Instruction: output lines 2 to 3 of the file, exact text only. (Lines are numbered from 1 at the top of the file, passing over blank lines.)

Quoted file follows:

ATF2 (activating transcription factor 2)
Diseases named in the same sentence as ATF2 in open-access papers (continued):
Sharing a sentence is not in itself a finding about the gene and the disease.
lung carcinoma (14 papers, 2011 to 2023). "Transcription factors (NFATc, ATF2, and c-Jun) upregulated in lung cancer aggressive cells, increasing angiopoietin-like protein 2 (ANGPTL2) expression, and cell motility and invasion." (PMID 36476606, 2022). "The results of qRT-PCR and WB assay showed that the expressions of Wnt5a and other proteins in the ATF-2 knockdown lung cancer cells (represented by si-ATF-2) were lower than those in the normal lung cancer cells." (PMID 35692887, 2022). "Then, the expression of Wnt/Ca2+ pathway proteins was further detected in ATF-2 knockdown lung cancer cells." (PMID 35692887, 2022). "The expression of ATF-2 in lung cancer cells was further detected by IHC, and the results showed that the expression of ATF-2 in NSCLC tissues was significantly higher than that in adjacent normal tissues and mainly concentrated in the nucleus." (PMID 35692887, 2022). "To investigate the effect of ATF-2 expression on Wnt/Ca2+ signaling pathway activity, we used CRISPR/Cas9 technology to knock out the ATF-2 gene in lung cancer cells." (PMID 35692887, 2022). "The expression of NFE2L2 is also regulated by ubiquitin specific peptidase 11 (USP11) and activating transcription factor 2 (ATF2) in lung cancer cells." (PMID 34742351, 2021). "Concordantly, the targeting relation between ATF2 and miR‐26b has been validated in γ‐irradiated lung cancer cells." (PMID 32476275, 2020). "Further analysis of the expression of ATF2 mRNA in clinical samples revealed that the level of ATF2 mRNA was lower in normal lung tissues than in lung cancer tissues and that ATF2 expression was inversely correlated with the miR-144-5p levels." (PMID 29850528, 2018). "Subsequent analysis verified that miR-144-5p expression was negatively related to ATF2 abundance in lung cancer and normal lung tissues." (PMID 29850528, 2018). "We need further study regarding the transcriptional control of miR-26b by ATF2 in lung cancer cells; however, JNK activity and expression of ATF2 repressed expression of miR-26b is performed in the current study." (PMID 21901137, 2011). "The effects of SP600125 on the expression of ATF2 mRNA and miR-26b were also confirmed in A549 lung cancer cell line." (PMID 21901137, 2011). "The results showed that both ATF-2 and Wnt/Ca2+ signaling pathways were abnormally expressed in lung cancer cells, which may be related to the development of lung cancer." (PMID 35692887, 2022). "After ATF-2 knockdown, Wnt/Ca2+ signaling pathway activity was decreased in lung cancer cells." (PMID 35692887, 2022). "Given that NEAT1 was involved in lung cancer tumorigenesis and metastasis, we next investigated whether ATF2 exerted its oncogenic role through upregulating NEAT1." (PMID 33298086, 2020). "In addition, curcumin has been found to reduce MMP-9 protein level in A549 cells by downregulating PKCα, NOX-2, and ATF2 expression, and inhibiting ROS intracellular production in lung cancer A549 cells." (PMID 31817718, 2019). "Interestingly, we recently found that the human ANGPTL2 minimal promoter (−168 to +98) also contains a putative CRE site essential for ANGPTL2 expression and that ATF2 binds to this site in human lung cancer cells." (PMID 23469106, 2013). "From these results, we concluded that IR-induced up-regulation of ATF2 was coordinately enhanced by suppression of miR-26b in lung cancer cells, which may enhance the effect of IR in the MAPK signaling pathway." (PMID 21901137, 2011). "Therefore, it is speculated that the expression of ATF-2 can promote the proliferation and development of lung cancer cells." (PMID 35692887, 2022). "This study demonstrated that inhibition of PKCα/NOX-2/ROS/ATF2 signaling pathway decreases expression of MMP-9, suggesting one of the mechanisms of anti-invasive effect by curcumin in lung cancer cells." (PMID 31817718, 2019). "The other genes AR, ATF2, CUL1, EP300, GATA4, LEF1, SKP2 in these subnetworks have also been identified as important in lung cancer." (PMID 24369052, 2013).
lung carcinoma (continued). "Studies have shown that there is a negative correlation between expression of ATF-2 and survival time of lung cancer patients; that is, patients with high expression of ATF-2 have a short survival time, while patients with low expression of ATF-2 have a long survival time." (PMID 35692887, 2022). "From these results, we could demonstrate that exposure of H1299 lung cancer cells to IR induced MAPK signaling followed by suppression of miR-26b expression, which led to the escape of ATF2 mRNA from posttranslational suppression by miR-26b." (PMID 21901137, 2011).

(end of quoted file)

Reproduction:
Diseases named in the same sentence as ATF2 in open-access papers (continued):
Sharing a sentence is not in itself a finding about the gene and the disease.